Tahoe Market Pulse: What’s not to like about economic growth?
Everyone knows that economic growth is good for job creation, rising standards of living, higher stock prices and much more What’s not to like?
That’s why Donald Trump promised a huge jump in GDP growth to four percent or more. In his Las Vegas debate, he said, “I actually think we can go higher than 4%. I think you can go to 5% or 6%.” Unfortunately simply saying it doesn’t make it so.
In no year this century has GDP growth reached four percent. Not a one, and that is in stark contrast to the post-war record. In every decade since WWII there were at least four and sometimes as many as six years in which growth matched or exceeded four percent due equally to the expansion of the workforce and productivity gains.
Because Baby Boomers are retiring (95 million people are out of the workforce), and immigrants won’t make a big difference, future growth will have to come primarily from productivity gains. Hello robots, ATMs, the internet of things, etc. A recent analysis said that inside of 20 years half of today’s jobs could be eliminated through automation.
New technologies, the internet, the cloud and the age of specialization favor growth. Uber is revolutionizing public transportation.
Online retailers (Amazon) are undercutting brick-and-mortar stores, some of which are folding. Many politicians do not understand the sweeping changes underway. Some fondly remember the 1980s when tax cuts propelled the economy at an annual rate greater than four percent.
But a nostalgic look at years gone by serves no purpose now because the economy and demographics then were very unlike today’s. In fact, by distracting people from a focus on the new world, nostalgia is counter-productive.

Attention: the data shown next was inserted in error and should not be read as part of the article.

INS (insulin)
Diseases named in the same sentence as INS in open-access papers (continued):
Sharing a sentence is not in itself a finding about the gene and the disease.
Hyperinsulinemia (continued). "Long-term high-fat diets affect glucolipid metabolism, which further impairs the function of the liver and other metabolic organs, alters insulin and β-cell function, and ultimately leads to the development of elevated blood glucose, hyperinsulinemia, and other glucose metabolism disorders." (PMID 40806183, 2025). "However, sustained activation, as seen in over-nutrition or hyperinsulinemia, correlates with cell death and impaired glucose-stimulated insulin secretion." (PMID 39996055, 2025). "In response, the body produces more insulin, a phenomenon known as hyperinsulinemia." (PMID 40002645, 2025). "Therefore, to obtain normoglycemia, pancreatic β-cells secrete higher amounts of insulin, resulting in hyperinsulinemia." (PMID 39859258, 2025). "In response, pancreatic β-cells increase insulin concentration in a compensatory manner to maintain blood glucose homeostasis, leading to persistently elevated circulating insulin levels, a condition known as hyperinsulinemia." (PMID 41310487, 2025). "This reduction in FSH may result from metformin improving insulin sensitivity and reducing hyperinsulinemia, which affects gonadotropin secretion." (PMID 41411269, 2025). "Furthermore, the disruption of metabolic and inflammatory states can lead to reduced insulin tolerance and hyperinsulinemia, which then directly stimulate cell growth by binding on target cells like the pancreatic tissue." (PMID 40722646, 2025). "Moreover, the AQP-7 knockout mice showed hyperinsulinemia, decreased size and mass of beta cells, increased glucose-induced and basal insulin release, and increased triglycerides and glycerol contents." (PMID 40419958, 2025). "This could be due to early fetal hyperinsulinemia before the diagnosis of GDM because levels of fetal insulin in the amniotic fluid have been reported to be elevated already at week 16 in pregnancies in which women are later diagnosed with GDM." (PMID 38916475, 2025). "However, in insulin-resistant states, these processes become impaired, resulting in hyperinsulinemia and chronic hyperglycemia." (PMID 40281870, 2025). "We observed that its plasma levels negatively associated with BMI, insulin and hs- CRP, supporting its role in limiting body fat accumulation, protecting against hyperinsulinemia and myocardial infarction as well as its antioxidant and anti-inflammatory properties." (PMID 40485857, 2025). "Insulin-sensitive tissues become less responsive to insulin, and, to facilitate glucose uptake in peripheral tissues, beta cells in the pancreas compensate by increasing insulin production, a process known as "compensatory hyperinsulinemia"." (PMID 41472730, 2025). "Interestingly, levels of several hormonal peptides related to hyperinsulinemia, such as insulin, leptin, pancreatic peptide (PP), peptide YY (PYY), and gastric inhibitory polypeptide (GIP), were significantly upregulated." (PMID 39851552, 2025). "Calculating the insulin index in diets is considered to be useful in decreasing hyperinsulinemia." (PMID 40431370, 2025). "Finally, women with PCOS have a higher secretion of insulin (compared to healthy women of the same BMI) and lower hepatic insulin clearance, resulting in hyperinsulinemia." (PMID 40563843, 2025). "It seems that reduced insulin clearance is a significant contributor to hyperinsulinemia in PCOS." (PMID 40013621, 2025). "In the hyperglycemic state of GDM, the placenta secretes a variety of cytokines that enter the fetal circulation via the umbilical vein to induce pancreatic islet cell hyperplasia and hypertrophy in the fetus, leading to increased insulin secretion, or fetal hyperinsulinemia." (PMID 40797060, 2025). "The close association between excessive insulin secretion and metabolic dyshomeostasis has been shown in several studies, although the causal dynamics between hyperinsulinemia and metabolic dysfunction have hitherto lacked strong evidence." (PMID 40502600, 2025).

Today, there are reasons to be upbeat about economic growth and small business owners clearly are. The index of their sentiment post-election rose the most since 1980. Even a few years of three percent growth would be very good news for the economy, earnings and the stock market.
A combination of corporate and individual tax cuts, regulatory relief and additional spending with a more business-friendly and pro-growth government will boost GDP growth above last decade’s two-percent ceiling toward three.
Don’t expect much headway this year. It takes time to pass and enact legislation and more time for businesses and individuals to respond and invest. It could be a long time before we see another four-percent year.
David Vomund is an Incline Village-based fee-only money manager. Information is found at http://www.VomundInvestments.com or by calling 775-832-8555. Clients hold the positions mentioned in this article. Past performance does not guarantee future results. Consult your financial adviser before purchasing any security.
Nevada’s October unemployment rate of 12% is up slightly from the 12.5% mark it posted in September thanks to 3,600 additional jobs.